A mousy librarian inherits her father's beloved but failing old movie house. In order to save the family business she discovers her inner serial killer - and a legion of rabid gore fans - ... See full summary »
Vivian's family are penniless nomads, moving from one cheap flat to another in Beverly Hills so she and her brothers can attend the city's schools. Uncle Mickey sends them money to survive. When Mickey's daughter Rita runs away from an asylum, Vivian's dad offers shelter to her if Mickey will pay for a plush flat. Vivian must babysit her adult cousin, making sure she gets to nursing school and avoids pills and booze. But Vivian has her own problems: she's curious about sex, likes an older neighbor kid, has inherited her mother's ample breasts, and wants a family that doesn't embarrass her. Can she help Rita, keep Uncle Mickey happy, and feel OK about her body and her family? Written by
Mena Suvari and Natasha Lyonne were both in American Pie. See more »
At the airport, a Boeing 737 flies overhead. Although the logo isn't visible, the colors are unmistakably those of Southwest Airlines. Southwest Airlines did not serve Los Angeles until the 1980s. See more »
[Eliot and Viv are giving Rita a lift to her boyfriend's place]
All right, we're close. I know this neighborhood. I do a lot of business up here.
Really? What do you do?
He deals drugs.
Vivian! Will you mind not going around misrepresenting me like that? Jesus. I just don't want anyone to the get the wrong idea that I'm like some kind of school yard pusher.
Oh, I don't mind. In fact, do you have anything for my nerves? You know, just laying around?
Seconal, Demerol, Tuinal, Valium, ...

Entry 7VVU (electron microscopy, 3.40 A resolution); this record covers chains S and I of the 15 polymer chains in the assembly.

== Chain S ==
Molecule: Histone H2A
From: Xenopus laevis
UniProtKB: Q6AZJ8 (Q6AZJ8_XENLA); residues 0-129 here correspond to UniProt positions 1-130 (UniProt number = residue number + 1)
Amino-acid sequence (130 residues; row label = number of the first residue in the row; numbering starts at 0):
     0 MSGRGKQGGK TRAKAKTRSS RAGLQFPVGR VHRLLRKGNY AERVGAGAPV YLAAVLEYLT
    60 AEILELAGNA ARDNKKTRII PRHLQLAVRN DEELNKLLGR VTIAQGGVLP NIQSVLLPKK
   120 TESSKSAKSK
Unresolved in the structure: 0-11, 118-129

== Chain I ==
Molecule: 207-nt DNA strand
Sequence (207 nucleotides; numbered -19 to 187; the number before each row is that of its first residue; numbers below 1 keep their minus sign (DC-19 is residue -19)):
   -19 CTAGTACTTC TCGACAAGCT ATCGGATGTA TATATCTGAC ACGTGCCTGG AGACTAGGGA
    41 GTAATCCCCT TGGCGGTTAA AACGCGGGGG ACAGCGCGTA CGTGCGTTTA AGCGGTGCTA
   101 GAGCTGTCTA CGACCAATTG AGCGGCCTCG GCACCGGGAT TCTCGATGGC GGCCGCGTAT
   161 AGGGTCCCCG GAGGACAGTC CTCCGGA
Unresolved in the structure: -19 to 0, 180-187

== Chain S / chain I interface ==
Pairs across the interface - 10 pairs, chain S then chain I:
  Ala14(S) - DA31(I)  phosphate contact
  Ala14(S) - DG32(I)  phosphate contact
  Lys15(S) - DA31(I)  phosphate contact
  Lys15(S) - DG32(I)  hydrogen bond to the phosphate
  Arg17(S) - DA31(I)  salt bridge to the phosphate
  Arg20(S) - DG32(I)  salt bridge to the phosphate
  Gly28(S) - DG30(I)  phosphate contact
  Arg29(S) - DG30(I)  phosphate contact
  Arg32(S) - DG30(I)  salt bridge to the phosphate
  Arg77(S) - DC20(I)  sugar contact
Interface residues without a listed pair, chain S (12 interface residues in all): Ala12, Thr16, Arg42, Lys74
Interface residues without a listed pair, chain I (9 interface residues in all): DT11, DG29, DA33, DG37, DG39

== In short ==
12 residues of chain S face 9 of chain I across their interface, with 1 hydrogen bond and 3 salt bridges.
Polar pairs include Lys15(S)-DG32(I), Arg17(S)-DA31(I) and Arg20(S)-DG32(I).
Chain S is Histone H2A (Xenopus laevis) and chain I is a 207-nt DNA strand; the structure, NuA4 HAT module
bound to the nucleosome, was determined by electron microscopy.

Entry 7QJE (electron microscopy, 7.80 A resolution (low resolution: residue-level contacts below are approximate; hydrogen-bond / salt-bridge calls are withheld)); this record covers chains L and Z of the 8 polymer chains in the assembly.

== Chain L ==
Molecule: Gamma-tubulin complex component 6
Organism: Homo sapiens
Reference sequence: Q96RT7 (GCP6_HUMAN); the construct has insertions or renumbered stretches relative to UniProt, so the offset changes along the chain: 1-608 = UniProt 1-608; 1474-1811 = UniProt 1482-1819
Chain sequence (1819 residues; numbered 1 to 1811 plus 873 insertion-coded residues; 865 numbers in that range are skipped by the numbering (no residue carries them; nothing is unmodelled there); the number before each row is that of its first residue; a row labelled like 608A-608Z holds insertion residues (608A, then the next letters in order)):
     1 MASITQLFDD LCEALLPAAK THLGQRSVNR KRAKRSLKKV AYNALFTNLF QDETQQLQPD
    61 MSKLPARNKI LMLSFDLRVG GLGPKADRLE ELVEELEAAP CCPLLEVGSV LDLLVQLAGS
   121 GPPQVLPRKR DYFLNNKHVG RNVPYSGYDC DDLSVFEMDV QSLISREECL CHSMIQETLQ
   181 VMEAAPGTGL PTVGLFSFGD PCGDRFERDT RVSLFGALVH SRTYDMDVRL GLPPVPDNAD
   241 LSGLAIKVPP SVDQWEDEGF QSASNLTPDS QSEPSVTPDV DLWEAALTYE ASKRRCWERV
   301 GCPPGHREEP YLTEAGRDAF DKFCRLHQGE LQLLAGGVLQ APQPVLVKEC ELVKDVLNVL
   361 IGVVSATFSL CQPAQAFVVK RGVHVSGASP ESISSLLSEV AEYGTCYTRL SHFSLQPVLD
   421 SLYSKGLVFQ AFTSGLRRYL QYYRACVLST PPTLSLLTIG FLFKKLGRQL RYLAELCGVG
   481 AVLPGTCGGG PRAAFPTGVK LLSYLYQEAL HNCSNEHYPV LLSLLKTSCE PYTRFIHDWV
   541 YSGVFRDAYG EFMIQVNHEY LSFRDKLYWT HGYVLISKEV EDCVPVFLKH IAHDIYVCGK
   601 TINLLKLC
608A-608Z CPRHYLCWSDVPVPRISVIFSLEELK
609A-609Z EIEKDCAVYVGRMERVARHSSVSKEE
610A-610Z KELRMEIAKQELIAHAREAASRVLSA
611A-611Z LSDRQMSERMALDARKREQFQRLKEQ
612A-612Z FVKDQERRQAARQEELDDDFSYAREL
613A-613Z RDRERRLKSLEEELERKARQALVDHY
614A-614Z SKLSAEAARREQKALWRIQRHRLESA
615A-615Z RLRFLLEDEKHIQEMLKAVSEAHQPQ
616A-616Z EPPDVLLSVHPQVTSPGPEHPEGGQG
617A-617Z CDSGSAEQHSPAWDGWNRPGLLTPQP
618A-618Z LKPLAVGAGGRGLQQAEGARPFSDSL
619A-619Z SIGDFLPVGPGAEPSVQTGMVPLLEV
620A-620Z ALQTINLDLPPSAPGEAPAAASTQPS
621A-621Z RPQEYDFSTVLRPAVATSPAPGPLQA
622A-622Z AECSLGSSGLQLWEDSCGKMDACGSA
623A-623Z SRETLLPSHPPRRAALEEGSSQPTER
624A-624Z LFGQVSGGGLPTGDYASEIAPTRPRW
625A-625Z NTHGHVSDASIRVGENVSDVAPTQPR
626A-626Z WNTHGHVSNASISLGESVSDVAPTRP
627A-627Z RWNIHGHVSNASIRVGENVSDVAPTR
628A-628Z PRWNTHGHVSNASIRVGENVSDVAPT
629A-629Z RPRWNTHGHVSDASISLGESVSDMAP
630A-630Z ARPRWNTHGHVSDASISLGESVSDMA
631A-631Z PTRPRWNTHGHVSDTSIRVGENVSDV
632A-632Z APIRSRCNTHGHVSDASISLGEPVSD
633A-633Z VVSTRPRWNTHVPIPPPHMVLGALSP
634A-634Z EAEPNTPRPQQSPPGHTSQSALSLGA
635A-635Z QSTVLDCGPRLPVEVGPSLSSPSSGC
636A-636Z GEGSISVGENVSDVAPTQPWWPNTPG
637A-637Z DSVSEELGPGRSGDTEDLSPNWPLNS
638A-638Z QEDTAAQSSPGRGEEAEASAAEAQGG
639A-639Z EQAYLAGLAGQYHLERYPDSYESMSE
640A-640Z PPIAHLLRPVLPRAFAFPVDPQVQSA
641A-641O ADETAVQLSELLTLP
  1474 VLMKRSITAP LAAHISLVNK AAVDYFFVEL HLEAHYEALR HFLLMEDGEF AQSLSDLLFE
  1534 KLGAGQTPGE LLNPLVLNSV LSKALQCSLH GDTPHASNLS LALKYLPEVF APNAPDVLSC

[...] See more »
Give Up the Funk (Tear the Roof Off the Sucker)
Performed by Parliament
Courtesy of Mercury Records
By Arrangement with PolyGram Film & TV Music
Written by George Clinton (as George Clinton Jr.), Bootsy Collins (as William 'Bootsy' Collins), Jerome Brailey
Published by Bridgeport Music Inc. (BMI) See more »
THE SLUMS OF BEVERLY HILLS (3 outta 5 stars) I figured this was going to be just another silly movie about the trials and tribulations of spoiled rich kids in Cali. Actually it's a pretty good coming-of-age story circa 1976. Vivian (Natasha Lyonne) has just grown breasts and now considers herself deformed. Her dad (Alan Arkin) is a divorced man of almost-retirement-age who has never been able to provide a stable home for his kids and keep dragging them from place to place like nomads (and presumably keeping one step ahead of bill collectors). One brother is a struggling actor and the other is too young to really fit in anywhere. In a desperate attempt to make ends meet Arkin takes in his troubled 29 year old niece (Marisa Tomei), charging his rich brother a fee for keeping an eye on her. So they all move into a small, cheap Beverly Hills apartment block and try to cope. Very funny moments... punctuated by some heavy drama and some unexpected twists. One of the better roles that Alan Arkin had had in recent years... proving that he hasn't lost his touch as he's gotten older (unlike many other comic actors of his generation). I have never been much of a fan of Marisa Tomei but I liked her a lot in this movie. The scenes of her and Lyonne conversing in their "secret language" are priceless!
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